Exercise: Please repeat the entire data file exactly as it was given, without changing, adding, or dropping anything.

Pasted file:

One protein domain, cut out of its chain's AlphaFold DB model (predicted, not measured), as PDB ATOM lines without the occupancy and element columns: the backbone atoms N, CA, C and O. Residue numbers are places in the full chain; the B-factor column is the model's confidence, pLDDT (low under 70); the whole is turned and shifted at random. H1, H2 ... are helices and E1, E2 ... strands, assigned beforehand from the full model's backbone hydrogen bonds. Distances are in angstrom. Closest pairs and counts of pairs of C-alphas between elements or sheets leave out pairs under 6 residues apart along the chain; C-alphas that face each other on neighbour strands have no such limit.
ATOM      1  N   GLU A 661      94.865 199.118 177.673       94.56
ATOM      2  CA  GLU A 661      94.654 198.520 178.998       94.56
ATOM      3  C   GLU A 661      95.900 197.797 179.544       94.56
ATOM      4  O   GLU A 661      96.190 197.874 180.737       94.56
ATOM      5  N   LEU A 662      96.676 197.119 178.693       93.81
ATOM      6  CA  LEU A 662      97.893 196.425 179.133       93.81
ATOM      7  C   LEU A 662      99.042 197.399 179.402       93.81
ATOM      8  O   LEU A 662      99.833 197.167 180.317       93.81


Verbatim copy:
One protein domain, cut out of its chain's AlphaFold DB model (predicted, not measured), as PDB ATOM lines without the occupancy and element columns: the backbone atoms N, CA, C and O. Residue numbers are places in the full chain; the B-factor column is the model's confidence, pLDDT (low under 70); the whole is turned and shifted at random. H1, H2 ... are helices and E1, E2 ... strands, assigned beforehand from the full model's backbone hydrogen bonds. Distances are in angstrom. Closest pairs and counts of pairs of C-alphas between elements or sheets leave out pairs under 6 residues apart along the chain; C-alphas that face each other on neighbour strands have no such limit.
ATOM      1  N   GLU A 661      94.865 199.118 177.673       94.56
ATOM      2  CA  GLU A 661      94.654 198.520 178.998       94.56
ATOM      3  C   GLU A 661      95.900 197.797 179.544       94.56
ATOM      4  O   GLU A 661      96.190 197.874 180.737       94.56
ATOM      5  N   LEU A 662      96.676 197.119 178.693       93.81
ATOM      6  CA  LEU A 662      97.893 196.425 179.133       93.81
ATOM      7  C   LEU A 662      99.042 197.399 179.402       93.81
ATOM      8  O   LEU A 662      99.833 197.167 180.317       93.81